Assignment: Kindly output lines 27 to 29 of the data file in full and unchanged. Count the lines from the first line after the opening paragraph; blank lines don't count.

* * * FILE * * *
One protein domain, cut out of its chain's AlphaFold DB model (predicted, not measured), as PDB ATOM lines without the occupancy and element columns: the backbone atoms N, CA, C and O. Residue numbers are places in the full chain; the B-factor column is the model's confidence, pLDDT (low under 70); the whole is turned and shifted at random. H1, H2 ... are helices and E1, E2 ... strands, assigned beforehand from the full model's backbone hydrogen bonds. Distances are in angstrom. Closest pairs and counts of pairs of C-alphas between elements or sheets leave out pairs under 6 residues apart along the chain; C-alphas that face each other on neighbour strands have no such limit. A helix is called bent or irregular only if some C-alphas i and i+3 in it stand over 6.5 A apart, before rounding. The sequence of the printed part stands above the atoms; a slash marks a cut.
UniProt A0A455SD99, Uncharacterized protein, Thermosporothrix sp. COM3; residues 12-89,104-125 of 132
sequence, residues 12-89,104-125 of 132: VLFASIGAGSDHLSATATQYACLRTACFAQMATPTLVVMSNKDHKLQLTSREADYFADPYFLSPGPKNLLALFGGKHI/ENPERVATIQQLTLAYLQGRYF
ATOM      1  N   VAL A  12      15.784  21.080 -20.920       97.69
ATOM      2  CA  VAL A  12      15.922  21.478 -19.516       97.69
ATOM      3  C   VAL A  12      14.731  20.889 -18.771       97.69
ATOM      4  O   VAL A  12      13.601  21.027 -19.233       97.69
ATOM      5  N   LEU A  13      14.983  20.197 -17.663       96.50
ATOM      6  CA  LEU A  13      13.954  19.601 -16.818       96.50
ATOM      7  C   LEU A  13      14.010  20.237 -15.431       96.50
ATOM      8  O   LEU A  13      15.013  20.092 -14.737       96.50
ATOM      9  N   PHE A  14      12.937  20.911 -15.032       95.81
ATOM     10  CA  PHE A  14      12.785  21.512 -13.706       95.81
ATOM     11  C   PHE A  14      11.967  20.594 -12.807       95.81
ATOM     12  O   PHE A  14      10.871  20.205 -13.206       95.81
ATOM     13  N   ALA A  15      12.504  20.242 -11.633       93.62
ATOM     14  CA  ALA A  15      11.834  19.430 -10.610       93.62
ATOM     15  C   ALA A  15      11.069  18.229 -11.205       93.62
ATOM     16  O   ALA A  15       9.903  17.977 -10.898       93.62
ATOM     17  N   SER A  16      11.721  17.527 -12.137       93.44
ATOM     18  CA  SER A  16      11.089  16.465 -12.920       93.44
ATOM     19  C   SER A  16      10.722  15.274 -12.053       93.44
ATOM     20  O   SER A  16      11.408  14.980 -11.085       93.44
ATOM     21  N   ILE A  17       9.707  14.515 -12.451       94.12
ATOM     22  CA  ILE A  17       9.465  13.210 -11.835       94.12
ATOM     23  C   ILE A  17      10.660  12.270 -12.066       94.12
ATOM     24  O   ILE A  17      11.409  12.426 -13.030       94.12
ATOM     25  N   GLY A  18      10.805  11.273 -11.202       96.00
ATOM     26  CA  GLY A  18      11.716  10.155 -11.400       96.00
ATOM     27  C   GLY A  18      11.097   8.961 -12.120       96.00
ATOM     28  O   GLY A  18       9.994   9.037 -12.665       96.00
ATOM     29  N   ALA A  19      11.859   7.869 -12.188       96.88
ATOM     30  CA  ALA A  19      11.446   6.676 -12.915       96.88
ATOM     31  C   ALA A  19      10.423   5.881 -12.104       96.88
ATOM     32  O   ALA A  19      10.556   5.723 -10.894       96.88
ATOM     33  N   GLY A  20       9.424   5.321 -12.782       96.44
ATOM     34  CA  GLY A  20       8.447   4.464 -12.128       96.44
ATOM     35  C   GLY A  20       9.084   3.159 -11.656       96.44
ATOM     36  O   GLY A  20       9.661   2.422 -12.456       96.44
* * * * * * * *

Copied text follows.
ATOM     25  N   GLY A  18      10.805  11.273 -11.202       96.00
ATOM     26  CA  GLY A  18      11.716  10.155 -11.400       96.00
ATOM     27  C   GLY A  18      11.097   8.961 -12.120       96.00